Computer Use a Boost to Young Minds, Study Finds
Mon Jun 7, 2004

CHICAGO (Reuters) - Preschool children who use a computer appear to develop better learning skills than peers who lack computer savvy, U.S. researchers said on Monday.

In a study of 122 children aged 3 to 5, those exposed to a home or school computer either alone or with someone else three to four times a week scored higher on tests that gauge school readiness and cognitive development than non-users, said the study published in the journal Pediatrics.

Some earlier studies have found computer use improves children's fine motor skills and improves recognition of numbers and letters.

But other research has found no relationship between computer use and children's knowledge or language capability, and some experts believe computer use displaces essential childhood experiences such as playing with toys or with peers.

But researchers found no benefit to children having electronic or video games in the home. Of the 56 percent of children with computers at home, a majority had such games, wrote study authors Xiaoming Li, a pediatrician at Wayne State University in Detroit, and psychologist Melissa Atkins of Ohio State University in Columbus.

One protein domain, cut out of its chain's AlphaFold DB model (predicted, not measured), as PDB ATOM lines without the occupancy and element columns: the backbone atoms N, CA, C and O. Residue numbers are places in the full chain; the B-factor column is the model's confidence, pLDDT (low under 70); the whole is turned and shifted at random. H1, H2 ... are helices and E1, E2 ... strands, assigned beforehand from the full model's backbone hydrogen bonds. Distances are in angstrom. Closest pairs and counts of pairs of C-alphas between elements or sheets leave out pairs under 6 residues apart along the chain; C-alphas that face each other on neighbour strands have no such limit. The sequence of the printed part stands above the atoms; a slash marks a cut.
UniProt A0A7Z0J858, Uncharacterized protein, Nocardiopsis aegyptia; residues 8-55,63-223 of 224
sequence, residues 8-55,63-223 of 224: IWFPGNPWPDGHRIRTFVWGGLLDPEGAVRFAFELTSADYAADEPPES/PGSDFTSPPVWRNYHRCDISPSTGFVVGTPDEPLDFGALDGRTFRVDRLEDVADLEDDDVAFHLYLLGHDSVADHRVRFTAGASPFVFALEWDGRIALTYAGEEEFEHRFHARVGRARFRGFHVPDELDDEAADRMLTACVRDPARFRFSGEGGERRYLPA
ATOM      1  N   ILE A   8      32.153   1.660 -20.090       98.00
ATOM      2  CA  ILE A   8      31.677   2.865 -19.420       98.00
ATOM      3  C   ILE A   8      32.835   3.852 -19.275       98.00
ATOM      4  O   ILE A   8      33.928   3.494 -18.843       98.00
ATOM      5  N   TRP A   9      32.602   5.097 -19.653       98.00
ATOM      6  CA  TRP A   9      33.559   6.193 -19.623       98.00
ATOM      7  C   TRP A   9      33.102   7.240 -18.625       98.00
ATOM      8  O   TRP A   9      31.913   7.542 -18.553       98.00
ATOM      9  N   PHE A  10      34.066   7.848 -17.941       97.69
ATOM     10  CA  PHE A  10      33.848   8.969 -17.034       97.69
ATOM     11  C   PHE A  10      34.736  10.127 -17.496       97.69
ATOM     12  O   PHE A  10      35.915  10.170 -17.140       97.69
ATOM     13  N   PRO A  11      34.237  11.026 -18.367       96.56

The authors said the study was limited, using parents' estimates of time spent on the computer and not assessing how often educational software was used. The study did adjust for the wealth and educational status of the children's families.

They said young children "use" a computer in a variety of ways: typing, playing games, using learning software, jiggling the mouse or joystick, watching images, or observing and imitating parents or siblings when they use the computer.